Warning: This review contains spoilers.
The second book in my Louise Erdrich Project is Love Medicine, her most famous novel, and the one that’s considered a modern classic. It tells the story of two Ojibwe families, the Kashpaws and the Lamartines, over three generations. I see it as a sort of roadmap to Erdrich’s world, since it introduces the North Dakota reservation that will become her default backdrop, and many characters who will appear in her later novels. But it’s obviously a lot more than that.
Love Medicine is powerful. I am at pains to describe how much. It is heavy with feeling, memory, metaphor. It was my third time reading it, and I still had to pause after each session to process the words. The specific love medicine of the title is made to save a romantic relationship, but the book mainly concerns itself with familial and tribal love. The point of the book is to paint the portrait of a people and place, so there isn’t much of an overarching story. Instead, Erdrich shows us how this love, based on family and community, gives one a sense of belonging and identity. She accomplishes this through a series of almost independent tales, snapshots of her characters’ lives. She opens with a family reunion after the death of a loved one, depicting the grief, the mundane, the unsaid. Later we meet the cuckold wife, the mistress, the adopted son searching for his place, the lost girl of mixed blood. The love they need is sometimes withheld, but it springs up again somewhere else, so that Love Medicine is both sad and uplifting, and always moving. Some buried recess in my chest aches when I read it. I can only imagine the effect it must have on Ojibwe readers, who would recognise the traditions, humour, and other references that are wasted on me. Erdrich presents the bond uniting her people with such tenderness and certainty that Love Medicine must be quite the love letter.
As for me, Love Medicine is one of the very few books that trigger fangirl reactions in me. I can’t detach it from its characters, to whom I felt attached from the start. I especially recognised Marie Kashpaw, as the idealised image I have of my own grandmothers. So headstrong she brings an entire congregation of nuns to their knees at age fourteen; snatches the first man she wants and shapes him into a pillar of his community; endures his cheating and drinking; raises a million kids. All of this with time left over for reflective potato-peeling and water metaphors. She is an old house that stands against the passage of time, with hardship adding cement to the edifice. When she goes toe to toe with the book’s other force of nature, Lulu Lamartine, it is a clash of titans, an anticipated final battle. The phrase “strong female character” gets thrown around so much it’s lost any meaning, but Marie Kashpaw gives it new life.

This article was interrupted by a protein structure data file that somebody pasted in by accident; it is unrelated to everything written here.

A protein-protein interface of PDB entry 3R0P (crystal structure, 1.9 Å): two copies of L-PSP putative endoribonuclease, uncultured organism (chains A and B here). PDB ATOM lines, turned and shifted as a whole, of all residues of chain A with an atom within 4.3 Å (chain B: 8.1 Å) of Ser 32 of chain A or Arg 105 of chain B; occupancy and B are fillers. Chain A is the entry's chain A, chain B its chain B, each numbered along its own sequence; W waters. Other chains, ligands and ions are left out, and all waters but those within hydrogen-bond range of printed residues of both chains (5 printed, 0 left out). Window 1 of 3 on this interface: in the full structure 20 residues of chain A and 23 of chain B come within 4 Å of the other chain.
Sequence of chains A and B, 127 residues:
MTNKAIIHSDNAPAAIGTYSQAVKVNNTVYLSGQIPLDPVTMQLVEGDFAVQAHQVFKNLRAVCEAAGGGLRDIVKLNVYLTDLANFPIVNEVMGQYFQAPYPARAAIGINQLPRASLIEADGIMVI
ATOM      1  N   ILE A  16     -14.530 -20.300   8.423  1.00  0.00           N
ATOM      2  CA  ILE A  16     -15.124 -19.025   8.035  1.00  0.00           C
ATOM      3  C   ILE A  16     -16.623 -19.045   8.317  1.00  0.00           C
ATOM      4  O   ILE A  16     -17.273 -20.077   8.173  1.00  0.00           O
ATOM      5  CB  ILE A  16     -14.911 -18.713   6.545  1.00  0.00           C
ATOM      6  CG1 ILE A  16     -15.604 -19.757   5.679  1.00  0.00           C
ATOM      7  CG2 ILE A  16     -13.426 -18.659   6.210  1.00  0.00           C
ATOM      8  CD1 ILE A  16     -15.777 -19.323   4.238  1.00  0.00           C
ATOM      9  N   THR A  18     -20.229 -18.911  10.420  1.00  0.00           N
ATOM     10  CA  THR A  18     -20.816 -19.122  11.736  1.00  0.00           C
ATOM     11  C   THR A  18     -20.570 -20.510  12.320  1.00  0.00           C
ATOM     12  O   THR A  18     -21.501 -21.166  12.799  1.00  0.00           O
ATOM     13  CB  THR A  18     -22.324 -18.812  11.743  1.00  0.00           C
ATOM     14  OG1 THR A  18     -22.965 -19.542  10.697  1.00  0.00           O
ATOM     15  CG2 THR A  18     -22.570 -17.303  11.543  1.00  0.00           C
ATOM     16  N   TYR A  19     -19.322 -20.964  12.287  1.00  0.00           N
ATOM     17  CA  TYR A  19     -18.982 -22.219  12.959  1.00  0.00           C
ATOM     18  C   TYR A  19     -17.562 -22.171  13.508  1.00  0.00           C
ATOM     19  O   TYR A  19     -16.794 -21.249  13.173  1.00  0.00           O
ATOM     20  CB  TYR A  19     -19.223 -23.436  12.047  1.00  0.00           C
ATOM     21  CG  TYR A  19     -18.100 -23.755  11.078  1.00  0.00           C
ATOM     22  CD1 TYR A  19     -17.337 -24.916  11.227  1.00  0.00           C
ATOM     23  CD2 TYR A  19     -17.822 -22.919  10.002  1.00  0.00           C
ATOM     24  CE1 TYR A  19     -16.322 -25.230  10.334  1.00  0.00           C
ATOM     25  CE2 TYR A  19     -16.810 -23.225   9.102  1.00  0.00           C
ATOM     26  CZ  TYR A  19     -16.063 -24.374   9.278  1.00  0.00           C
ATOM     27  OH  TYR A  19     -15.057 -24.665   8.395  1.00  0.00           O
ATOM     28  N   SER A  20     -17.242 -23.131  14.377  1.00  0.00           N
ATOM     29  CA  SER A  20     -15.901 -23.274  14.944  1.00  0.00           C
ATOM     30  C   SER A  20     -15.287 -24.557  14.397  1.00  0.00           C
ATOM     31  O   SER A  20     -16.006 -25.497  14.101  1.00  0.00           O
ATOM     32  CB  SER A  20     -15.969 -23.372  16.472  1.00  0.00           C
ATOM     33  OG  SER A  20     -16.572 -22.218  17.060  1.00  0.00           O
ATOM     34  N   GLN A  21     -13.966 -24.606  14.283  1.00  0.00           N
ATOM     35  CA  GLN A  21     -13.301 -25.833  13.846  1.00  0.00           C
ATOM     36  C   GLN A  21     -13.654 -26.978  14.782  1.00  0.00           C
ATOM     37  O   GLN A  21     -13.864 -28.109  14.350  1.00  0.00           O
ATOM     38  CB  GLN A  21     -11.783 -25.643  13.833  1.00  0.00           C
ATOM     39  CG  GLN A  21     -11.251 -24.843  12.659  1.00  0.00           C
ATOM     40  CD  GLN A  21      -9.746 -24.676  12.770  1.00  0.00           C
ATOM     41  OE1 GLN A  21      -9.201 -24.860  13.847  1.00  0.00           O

Going beyond the individual characters, what’s interesting about Love Medicine is their connection with each other. Each chapter both develops a character and links them to others. From the individual portraits a web emerges, which I became invested in following, almost compulsively. I thought it was just my OCD symptoms talking, but then I heard that many readers of Love Medicine feel compelled to draw family trees. So many readers, in fact, that Erdrich decided to add a family tree to the book to save everyone the trouble (it’s only in the American edition, unfortunately). Clearly, readers enjoy the intellectual effort required in keeping the characters and relationships in mind, and I think it contributes majorly to the book’s appeal. One thing I remember from studying fandom: a text is a lot more likely to become “cult”, to gain a loyal following, if it involves the audience in its storytelling. If it makes the storytelling a two-way process in some way. What Erdrich created here with her complex system of characters is the perfect recipe for turning readers into fans.
Because the book is so close to a short story collection, certain chapters stand out. “The Red Convertible” is so laden with injustice, and so charged with brotherly love, that it will leave you wrecked. “Scales” is a jewel, weaving an analogy of weight with tenderness and humour. “Crossing the Water” is also one of my favourites, mainly becomes it associates the imposing legend that is Gerry Nanapush with the soul-searching voice of his son Lipsha. I’m a bit in love with Gerry, his graceful and gentle bulk, his improbable ways of escaping from prison. And I identify with Lipsha, who’s desperately trying to be accepted and to belong somewhere. I can’t wait to read what I think of as his novel, The Bingo Palace.
But I’m getting ahead of myself. Next in the project is The Beet Queen, which will feature Gerry’s wife, Dot. If “Scales” is anything to go by, she is both kind-hearted and aggressive- I can’t wait to get to know her.